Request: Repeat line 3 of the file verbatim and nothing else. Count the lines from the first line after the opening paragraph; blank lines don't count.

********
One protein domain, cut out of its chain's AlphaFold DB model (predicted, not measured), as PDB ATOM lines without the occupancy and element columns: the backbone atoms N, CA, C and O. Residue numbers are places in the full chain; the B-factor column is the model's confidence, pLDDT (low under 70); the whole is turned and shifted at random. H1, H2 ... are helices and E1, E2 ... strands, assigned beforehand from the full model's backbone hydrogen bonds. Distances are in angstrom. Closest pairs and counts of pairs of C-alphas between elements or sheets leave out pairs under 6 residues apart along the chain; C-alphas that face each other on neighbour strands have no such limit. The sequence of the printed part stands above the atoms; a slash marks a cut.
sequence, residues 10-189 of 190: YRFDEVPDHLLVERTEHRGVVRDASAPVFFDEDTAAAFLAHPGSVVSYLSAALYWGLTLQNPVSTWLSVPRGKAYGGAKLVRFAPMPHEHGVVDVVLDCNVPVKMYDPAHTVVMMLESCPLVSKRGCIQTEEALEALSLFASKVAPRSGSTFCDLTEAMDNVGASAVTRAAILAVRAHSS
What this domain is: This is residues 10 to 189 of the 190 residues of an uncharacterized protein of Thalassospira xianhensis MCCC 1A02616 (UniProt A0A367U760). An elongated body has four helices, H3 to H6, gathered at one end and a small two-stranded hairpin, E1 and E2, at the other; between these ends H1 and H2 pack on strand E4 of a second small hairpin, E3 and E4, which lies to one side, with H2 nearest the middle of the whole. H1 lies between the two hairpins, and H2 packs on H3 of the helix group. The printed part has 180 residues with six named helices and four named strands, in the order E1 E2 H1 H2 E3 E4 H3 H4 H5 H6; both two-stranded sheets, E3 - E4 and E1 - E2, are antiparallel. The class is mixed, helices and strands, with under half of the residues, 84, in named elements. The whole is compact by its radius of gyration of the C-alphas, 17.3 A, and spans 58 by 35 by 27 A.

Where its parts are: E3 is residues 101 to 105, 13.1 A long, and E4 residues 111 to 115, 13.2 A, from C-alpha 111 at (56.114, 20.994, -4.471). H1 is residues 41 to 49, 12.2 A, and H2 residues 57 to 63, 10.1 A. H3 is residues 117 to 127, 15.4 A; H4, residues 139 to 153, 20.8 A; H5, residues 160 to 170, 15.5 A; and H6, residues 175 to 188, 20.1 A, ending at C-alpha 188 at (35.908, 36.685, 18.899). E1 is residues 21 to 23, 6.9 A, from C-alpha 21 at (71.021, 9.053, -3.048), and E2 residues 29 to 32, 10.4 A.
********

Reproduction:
Where its parts are: E3 is residues 101 to 105, 13.1 A long, and E4 residues 111 to 115, 13.2 A, from C-alpha 111 at (56.114, 20.994, -4.471). H1 is residues 41 to 49, 12.2 A, and H2 residues 57 to 63, 10.1 A. H3 is residues 117 to 127, 15.4 A; H4, residues 139 to 153, 20.8 A; H5, residues 160 to 170, 15.5 A; and H6, residues 175 to 188, 20.1 A, ending at C-alpha 188 at (35.908, 36.685, 18.899). E1 is residues 21 to 23, 6.9 A, from C-alpha 21 at (71.021, 9.053, -3.048), and E2 residues 29 to 32, 10.4 A.